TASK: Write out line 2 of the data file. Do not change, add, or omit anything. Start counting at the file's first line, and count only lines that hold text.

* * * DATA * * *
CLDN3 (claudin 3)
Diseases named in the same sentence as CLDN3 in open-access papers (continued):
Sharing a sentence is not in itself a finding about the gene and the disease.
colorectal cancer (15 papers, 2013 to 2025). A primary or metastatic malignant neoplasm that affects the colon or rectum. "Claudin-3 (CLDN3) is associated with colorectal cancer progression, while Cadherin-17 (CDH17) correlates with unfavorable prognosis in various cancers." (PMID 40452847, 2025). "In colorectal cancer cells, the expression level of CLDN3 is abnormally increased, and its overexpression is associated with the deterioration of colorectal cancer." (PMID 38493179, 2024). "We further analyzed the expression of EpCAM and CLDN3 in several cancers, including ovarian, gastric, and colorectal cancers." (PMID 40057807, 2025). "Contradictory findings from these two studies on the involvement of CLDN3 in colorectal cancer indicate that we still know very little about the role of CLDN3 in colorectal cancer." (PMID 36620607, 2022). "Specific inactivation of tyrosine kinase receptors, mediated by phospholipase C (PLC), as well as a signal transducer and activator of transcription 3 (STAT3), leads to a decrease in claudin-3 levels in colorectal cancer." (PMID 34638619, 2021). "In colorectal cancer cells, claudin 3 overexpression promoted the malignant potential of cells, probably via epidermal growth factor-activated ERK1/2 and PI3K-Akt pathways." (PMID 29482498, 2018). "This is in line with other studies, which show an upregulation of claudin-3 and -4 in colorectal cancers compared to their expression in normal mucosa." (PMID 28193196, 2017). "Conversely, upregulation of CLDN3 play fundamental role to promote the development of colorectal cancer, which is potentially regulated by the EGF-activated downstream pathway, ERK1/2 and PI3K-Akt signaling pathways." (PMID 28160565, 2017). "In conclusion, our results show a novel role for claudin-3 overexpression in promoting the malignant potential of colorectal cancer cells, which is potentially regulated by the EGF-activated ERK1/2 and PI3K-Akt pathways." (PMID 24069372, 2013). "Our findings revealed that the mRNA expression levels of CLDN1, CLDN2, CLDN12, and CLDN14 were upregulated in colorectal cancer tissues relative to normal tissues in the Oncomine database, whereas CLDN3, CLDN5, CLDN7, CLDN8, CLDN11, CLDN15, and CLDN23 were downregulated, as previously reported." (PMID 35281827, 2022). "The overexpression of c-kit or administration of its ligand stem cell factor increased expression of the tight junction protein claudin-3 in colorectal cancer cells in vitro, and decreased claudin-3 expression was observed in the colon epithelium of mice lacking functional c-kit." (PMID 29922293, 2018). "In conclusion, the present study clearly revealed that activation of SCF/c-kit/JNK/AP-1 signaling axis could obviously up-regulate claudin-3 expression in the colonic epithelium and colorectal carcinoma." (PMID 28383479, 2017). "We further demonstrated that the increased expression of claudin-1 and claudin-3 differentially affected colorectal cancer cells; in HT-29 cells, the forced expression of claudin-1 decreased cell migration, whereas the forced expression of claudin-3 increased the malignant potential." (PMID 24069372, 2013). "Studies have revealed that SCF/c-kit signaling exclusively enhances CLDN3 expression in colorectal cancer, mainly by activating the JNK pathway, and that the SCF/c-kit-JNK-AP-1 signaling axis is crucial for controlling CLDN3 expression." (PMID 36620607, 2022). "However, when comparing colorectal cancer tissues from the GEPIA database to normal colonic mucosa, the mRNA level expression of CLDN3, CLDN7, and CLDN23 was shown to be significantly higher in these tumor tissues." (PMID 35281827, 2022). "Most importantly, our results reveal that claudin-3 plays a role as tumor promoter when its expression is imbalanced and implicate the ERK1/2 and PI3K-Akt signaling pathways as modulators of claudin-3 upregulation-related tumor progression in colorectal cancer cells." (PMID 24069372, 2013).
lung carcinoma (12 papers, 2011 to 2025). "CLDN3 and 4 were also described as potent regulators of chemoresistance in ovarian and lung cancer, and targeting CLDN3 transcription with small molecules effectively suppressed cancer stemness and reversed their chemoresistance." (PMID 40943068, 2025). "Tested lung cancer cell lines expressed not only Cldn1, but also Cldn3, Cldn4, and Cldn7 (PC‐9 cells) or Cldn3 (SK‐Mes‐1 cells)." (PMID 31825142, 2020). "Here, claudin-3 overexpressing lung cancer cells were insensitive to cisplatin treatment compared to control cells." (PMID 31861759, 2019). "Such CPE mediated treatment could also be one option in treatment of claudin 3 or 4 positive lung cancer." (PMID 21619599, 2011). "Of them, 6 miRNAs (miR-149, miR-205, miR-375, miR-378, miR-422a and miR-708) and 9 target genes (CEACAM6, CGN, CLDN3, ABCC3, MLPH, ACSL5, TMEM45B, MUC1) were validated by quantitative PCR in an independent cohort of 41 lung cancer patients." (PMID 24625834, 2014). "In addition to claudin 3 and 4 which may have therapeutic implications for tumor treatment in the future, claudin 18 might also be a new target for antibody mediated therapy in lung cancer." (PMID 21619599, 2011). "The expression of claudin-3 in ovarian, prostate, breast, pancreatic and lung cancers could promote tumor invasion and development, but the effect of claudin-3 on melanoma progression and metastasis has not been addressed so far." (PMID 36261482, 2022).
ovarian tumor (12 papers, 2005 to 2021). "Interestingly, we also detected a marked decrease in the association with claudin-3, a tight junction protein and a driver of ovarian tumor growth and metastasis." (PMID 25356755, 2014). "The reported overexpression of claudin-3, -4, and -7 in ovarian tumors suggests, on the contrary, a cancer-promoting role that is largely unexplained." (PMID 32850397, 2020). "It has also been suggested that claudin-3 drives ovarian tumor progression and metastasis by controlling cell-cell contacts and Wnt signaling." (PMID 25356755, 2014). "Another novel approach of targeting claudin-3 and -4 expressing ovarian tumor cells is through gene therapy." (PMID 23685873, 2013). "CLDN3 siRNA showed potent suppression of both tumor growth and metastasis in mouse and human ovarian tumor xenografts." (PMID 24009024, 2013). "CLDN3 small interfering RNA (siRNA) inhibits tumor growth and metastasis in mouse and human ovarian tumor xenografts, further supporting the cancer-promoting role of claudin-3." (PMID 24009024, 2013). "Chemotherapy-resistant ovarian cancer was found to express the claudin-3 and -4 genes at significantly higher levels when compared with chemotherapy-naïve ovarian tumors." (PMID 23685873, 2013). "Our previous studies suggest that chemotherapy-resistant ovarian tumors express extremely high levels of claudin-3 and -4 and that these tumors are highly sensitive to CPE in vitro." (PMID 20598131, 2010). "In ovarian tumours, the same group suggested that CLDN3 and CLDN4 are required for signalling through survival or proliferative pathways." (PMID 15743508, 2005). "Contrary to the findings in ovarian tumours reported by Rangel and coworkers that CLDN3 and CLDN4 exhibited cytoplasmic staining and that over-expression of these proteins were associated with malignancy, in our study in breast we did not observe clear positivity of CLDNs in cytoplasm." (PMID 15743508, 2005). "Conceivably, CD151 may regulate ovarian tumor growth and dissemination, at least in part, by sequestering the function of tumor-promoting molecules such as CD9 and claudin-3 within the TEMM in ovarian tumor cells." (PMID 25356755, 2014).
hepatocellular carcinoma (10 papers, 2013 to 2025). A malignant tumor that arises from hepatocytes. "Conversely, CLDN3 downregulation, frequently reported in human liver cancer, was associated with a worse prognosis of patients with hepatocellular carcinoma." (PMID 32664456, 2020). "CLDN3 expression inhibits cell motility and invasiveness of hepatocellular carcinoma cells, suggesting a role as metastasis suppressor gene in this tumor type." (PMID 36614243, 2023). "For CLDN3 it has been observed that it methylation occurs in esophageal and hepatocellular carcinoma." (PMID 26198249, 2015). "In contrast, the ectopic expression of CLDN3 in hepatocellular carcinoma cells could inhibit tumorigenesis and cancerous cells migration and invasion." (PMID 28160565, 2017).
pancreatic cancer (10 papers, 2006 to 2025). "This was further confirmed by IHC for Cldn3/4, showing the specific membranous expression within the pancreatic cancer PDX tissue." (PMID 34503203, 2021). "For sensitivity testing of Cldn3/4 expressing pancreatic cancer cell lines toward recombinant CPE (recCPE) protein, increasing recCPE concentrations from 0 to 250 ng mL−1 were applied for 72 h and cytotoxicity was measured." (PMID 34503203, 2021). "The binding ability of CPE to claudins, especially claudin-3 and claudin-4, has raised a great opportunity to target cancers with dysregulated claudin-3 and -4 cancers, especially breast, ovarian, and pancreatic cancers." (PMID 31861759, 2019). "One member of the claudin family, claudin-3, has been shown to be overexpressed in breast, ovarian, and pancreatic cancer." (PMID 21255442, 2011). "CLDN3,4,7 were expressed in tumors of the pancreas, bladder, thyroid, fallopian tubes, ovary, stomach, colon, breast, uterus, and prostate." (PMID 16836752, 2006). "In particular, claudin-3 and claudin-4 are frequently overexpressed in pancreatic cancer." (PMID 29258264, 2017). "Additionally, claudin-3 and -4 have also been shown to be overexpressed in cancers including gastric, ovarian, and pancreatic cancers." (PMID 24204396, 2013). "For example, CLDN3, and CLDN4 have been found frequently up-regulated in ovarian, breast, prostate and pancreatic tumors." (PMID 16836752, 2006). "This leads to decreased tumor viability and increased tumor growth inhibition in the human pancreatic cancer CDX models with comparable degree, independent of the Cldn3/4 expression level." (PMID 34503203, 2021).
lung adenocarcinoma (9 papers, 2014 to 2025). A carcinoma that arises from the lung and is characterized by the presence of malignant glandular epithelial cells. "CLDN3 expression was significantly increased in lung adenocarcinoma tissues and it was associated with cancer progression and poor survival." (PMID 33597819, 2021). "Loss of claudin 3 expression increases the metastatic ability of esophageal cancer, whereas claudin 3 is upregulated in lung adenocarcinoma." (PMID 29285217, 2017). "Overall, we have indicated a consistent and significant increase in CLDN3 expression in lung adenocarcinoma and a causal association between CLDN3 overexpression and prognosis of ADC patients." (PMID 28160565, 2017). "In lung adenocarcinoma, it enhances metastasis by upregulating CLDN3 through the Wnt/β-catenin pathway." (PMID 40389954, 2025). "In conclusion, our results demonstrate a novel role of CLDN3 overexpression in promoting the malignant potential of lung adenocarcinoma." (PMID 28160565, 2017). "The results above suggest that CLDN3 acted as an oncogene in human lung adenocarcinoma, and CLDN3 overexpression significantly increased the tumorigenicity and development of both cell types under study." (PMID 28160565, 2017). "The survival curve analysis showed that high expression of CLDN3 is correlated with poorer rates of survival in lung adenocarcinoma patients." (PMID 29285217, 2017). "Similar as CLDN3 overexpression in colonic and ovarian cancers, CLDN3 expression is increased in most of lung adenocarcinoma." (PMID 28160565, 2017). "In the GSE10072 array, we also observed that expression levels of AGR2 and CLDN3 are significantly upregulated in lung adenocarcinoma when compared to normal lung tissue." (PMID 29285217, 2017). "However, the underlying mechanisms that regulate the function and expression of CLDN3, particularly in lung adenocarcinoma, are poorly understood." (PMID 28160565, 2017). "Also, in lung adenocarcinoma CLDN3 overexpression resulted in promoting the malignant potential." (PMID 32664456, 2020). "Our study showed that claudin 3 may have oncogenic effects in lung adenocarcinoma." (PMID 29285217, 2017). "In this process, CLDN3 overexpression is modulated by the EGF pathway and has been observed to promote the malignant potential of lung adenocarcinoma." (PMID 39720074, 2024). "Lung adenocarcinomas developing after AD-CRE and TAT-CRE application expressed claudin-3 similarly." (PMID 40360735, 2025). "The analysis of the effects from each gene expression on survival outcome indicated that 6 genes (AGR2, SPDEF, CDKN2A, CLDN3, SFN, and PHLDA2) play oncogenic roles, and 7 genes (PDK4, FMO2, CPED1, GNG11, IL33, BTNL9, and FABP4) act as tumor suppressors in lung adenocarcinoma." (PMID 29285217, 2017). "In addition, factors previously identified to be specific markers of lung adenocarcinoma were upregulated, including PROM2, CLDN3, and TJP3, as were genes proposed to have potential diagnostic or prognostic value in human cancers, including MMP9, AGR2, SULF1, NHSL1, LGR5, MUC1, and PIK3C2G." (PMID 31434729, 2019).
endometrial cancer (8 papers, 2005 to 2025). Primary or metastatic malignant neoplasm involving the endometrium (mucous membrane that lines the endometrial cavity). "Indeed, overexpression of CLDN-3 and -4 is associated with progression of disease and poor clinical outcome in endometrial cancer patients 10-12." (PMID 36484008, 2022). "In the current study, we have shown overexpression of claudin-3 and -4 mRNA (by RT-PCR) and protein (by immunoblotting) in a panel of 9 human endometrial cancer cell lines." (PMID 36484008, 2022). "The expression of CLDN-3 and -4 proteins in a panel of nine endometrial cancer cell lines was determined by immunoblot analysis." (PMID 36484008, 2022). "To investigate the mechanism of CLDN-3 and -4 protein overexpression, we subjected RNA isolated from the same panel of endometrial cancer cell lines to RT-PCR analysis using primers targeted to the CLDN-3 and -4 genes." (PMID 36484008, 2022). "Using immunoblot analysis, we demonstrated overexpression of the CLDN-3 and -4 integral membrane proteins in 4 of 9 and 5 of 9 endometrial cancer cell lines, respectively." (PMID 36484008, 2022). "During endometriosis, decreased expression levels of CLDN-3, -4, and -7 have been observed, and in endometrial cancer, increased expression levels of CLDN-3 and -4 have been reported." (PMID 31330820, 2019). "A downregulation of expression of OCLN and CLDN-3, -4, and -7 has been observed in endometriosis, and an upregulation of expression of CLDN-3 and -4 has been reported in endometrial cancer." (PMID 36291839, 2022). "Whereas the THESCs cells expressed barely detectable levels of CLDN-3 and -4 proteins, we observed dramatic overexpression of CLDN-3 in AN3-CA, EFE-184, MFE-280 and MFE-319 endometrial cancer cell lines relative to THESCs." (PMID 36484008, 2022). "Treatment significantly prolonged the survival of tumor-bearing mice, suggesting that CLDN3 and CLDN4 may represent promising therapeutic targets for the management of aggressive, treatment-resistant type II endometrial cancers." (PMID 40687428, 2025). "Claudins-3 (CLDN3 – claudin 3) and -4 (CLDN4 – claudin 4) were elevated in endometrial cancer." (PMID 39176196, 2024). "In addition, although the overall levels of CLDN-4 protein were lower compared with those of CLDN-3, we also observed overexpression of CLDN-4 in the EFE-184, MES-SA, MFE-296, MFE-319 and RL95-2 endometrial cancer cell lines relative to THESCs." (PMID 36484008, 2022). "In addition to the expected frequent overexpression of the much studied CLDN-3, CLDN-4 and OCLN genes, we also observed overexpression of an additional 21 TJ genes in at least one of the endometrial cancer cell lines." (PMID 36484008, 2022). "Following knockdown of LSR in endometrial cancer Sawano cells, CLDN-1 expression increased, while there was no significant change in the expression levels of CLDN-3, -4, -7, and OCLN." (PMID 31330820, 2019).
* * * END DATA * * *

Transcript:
Diseases named in the same sentence as CLDN3 in open-access papers (continued):